Are developers shying away from starting new projects?

I have heard a number of stories that many banks are showing up at the closing without money. As a developer, there are so many variables we are juggling: the marketplace, the contractor, the raw materials, zoning, code requirements, labor rates. But in the past, the one absolute stability was the bank. You could always depend on the bank … if the project made sense. I’m not sure if any bank is dependable today. In our case, there was skittishness on a project in Gramercy Park. We had letters of intent from UBS, a multinational bank, for the land acquisition, the mezzanine loan and the construction loan for months. After signing the documents, their private banking group Dylan Reed went under, that department closed and the parent company picked up the land loans and completed the assemblage. Sixty days later, UBS closed their real estate department and announced a $3.5 billion write-off in their real estate department.

What is the most positive aspect of the new development market right now?

Two out of three calls we get are from [international] entities looking to purchase multiple apartments. The flip side is there are going to be many less people on Wall Street able to buy luxury apartments. We are in a downsizing market when it comes to employment on Wall Street. There was a time that Wall Street drove the market. You don’t see that anymore; there are lots of lawyers, accountants, artists, brokers and other professionals unrelated to the Wall Street bonuses, not to mention the foreign buyers.

Any notable examples of deals you’ve seen recently that indicate where the market is at?

In Williamsburg, the Edge [sells for] $900 a square foot, which is pretty high for that marketplace. They booked sales this weekend [in March].

What surprises you most about the new development market right now?

The fact that there are no banks. There are only a handful compared to what there was a year ago.

What is most worrisome about new development?

The price of oil and the importance it’s going to have on materials, not to mention the entire economy.

What’s happened to the first-time developers?

They are done. There is no bank that is going to lend unless he’s got very deep pockets.

Looking outside of residential development, what sort of development is best overall?

We are doing retail, even though we are in a recession. It’s normally a soft area, but we haven’t seen a waning. Hotel has been booming. I think it has been reduced over time because of inability to get lending, but it is still a good market. Market studies for the hotel industry are still strong for New York. There’s some softening in the occupancy rates, but that’s insignificant compared to profitability, which has gone from fantastic to very good.

What are your overall plans as a developer if the economy gets worse?

We [will] probably move more toward rentals. People will always need a place to live.

What are lenders requiring for new projects these days, and how is that different from six months, one year or two years ago?

They are requiring much more equity from developers. Some are not allowing mezzanine loans behind the senior. We have probably signed up about 13 new investors who are looking to move money out of the stock market and place it in real estate. Historically, it has always been less volatile, but if you are a long-term player, both are OK. If you’re on the bottom floor on real estate development, you may not make a ton of money, but you will make money. That’s not always true in the stock market.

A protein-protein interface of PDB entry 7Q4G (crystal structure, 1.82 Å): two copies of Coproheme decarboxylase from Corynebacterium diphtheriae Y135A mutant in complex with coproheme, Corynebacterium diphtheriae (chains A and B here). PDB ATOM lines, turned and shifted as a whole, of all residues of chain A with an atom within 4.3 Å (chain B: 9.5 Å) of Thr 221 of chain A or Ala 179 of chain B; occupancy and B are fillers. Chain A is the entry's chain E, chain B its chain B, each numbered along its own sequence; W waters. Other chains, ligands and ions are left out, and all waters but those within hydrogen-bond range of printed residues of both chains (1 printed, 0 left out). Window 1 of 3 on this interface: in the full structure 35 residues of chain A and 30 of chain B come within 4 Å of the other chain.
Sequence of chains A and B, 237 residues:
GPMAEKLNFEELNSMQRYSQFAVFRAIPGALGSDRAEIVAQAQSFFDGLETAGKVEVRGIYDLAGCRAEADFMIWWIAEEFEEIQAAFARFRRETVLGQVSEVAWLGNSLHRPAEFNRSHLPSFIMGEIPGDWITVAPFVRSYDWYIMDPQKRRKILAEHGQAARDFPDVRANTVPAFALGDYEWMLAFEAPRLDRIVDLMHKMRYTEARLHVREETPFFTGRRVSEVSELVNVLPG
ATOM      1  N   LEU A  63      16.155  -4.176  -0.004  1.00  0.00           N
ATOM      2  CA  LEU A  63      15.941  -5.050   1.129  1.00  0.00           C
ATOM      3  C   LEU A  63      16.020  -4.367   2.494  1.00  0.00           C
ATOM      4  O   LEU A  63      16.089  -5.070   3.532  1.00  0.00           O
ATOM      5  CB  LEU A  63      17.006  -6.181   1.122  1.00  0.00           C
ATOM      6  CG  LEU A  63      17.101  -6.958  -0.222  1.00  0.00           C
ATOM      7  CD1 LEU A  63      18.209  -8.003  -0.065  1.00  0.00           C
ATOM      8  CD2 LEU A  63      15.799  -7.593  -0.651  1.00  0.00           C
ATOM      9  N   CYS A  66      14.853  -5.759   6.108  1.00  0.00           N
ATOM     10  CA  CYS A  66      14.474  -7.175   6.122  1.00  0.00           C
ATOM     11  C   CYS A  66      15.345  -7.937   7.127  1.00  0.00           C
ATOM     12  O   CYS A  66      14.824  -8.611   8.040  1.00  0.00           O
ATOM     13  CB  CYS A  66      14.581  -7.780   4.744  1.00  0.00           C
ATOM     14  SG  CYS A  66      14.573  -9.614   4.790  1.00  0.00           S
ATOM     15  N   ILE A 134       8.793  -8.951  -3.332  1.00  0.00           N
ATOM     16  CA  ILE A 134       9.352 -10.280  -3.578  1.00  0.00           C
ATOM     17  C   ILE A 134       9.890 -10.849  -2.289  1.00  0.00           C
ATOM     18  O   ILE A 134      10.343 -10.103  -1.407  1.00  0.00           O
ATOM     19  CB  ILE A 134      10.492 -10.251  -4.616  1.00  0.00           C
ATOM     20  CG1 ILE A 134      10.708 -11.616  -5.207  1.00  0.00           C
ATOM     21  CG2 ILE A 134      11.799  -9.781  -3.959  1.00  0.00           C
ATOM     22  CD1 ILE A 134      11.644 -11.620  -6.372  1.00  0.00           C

Henry Justin principal, HJ Development

Are developers shying away from starting up projects now?

Developers are best served by completing their existing projects.

What is the most attractive area of residential development?

An as-of-right condominium conversion in a tried-and-true Manhattan neighborhood.

What is most worrisome about new
development?

One of the best-kept secrets of developers is the efficacy of their projects. They’re not likely to make their shortcomings available to their banks in terms of project overruns and/or completion.

Josh Guberman president & CEO, Core Development Group

What area of residential development is most attractive?

As a rule, new construction is the most efficient and certain way to plan a project and insure adherence to projected costs and planning. Conversions and renovations of existing structures for development always carry the X factor. Unforeseen conditions, increased construction costs, project delays and unexpected surprises are more the rule than the exception with conversions. Condos that are built properly in quality neighborhoods will continue to do well. Rentals are certainly an emerging trend in this volatile market.

What has happened to the first-time, novice developers?

They have fallen prey to the standard template for any business failures. Unrealistic expectations regarding sellout projections, poor or shoddy craftsmanship, gross underestimation of construction and development costs, uneducated risk taking in secondary markets that are flooded with like projects, and more.

As far as sales go, what segments of new development are the most active?

The rush to the market by European and Asian buyers has slowed as have the speculative investors.

Which types of units, in terms of size, are selling best?

Larger units that accommodate a family lifestyle are clearly leading the market as are smaller affordable studios, as they represent the last affordable space one can buy in New York. The high end (residences that sell for upward of $3 million) is still strong.